Florida Gov. Rick Scott has asked for financial information from most of the hospitals in the Sunshine State, and many of them are telling them to go look it up himself, according to the Jacksonville Business Journal.
Scott's request is based on his recent creation of the Commission on Healthcare and Hospital Funding, which was convened to help him end a stalemate over a federal program that pays Medicaid dollars to treat indigent patients. President Barack Obama's administration has insisted that Florida simply expand Medicaid eligibility under the Affordable Care Act instead--something both the state Legislature and Scott oppose. The commission is attempting to determine whether hospital surpluses could be used in a kind of cost-sharing pool to cover the ongoing costs of providing care to indigent patients.
Scott had once supported Medicaid expansion but has since changed his mind--likely for political reasons, MSNBC reported. Meanwhile, the program that provides funds for uninsured patients runs out on June 30. Scott met with federal officials earlier this month, but did not reach a resolution.
But the hospital sector, which supports Medicaid expansion, has been less than helpful in providing data. According to the Business Journal, most of the query forms sent out by the commission came back barely filled out. Many hospitals have suggested that the body turn to the Florida Agency for Health Care Administration in order to obtain the information that they requested.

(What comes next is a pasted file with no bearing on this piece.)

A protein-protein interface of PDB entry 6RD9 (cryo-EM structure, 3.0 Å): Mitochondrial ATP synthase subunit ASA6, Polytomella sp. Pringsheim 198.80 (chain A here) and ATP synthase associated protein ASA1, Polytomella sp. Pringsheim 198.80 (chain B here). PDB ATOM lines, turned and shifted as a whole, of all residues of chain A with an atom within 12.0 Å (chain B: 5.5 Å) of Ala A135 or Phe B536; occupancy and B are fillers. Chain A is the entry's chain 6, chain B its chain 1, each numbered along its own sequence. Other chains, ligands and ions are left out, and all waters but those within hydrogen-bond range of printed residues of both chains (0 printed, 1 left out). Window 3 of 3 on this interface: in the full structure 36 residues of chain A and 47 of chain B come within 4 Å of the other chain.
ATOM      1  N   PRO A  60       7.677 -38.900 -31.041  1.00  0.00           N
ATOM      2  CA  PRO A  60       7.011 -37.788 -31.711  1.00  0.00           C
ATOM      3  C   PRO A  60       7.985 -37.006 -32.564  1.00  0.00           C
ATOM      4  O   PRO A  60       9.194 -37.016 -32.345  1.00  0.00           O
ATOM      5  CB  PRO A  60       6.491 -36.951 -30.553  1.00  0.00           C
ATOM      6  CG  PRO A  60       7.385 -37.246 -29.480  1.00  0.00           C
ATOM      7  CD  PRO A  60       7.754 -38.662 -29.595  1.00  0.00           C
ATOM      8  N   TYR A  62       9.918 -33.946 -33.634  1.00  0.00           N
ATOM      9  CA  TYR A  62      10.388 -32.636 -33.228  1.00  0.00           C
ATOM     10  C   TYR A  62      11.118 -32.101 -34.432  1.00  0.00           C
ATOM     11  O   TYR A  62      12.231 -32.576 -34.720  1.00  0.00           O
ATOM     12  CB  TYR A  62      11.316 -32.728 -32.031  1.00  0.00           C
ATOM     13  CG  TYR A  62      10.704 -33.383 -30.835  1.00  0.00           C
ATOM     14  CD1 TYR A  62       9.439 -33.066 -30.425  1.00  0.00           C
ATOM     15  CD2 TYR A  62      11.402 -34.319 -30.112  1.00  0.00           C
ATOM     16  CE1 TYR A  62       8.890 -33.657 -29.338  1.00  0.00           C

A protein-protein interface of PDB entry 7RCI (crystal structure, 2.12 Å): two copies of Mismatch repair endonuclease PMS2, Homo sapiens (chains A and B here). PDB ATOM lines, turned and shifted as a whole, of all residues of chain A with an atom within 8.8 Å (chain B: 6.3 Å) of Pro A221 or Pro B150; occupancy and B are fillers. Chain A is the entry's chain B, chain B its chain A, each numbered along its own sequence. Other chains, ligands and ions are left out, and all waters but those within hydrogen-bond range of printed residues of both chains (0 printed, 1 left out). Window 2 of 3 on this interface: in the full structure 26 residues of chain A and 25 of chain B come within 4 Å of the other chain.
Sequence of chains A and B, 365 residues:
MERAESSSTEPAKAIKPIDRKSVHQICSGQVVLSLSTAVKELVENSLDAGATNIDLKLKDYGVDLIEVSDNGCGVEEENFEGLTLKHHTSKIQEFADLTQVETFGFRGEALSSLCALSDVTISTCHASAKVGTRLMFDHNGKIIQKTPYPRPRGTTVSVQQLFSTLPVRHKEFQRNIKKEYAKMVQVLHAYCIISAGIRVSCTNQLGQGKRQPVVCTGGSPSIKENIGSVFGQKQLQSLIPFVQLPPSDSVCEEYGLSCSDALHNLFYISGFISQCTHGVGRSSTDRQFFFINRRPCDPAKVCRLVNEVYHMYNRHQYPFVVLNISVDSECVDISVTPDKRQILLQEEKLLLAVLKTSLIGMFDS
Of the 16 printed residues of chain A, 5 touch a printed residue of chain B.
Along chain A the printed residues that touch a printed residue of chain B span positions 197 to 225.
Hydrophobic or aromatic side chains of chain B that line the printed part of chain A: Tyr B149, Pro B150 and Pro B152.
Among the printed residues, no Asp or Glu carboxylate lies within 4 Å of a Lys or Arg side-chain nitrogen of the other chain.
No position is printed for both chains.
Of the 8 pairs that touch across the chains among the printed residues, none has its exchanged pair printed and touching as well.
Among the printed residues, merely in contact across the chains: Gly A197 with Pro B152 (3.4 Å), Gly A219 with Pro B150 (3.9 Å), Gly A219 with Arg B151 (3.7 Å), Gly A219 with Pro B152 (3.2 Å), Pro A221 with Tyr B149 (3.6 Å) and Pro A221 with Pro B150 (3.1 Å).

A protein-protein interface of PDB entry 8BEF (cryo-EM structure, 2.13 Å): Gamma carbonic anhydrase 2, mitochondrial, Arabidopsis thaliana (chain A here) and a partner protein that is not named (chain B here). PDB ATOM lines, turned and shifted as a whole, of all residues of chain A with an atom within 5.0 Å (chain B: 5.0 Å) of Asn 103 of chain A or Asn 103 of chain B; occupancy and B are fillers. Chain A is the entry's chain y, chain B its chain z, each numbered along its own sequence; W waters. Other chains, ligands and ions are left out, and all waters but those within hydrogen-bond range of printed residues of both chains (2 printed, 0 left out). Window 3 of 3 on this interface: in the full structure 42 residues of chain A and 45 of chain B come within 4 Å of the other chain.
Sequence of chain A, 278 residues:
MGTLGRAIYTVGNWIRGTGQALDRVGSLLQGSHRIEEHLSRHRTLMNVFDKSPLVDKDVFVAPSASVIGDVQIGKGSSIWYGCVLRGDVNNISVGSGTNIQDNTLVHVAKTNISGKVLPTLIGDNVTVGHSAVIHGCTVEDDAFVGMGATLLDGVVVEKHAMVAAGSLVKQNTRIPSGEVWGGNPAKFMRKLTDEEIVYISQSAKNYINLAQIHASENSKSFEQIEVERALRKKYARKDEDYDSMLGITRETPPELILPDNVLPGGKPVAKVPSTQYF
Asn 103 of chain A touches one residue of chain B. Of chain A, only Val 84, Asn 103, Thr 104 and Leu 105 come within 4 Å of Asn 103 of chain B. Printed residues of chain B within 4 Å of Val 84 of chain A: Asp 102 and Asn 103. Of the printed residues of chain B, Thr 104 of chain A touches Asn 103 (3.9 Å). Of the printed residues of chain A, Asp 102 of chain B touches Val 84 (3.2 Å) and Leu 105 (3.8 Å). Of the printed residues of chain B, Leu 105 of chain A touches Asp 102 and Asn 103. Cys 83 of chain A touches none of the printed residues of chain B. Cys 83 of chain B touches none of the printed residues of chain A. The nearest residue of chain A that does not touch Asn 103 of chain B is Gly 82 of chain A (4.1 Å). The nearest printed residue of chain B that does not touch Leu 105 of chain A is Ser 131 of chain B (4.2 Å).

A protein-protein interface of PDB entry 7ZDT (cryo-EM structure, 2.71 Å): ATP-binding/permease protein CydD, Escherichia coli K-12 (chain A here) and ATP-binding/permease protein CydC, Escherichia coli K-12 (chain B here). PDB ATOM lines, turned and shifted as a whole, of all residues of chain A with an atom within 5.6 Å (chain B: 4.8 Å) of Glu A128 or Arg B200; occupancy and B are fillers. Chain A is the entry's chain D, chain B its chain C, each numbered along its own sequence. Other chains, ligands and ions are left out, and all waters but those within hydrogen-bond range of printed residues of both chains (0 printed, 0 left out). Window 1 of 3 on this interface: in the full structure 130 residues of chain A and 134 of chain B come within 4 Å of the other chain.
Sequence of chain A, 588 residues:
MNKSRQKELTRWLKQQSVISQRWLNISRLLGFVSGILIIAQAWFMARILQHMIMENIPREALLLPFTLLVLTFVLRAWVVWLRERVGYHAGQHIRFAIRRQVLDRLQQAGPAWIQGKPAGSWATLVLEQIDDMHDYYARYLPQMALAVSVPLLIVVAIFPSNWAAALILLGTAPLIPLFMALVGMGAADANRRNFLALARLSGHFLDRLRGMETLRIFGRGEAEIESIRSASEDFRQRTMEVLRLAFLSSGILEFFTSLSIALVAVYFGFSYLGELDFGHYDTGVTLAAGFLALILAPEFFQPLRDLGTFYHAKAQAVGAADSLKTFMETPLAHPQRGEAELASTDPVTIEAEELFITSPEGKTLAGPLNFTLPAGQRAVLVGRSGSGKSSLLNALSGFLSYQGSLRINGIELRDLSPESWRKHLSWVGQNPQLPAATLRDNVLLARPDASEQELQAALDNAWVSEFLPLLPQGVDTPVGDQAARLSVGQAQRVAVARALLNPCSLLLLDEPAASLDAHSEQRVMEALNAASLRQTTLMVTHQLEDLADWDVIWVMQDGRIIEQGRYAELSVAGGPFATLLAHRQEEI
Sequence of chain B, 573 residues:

Joe Johnson, chief executive officer of Florida Hospital Carrollwood wrote to the commission that "Florida Hospital regularly reports financial and hospital utilization data to the Agency for Health Care Administration, as required by state law," according to the Business Journal. "We believe our submissions are up to date, accurate and readily available to the public for review. In order to meet your urgent request, we respectfully refer you to consult AHCA to obtain this comprehensive information." Johnson also urged Scott to expand Medicaid eligibility instead.
Other hospitals submitted letters saying the request for data was unclear, and that they would await further clarification. Only a handful actually responded with financial data, and in at least one instance, involving The Villages Regional Hospital, that information was accompanied by a caution that diverting surpluses would impact its ability to serve its patients.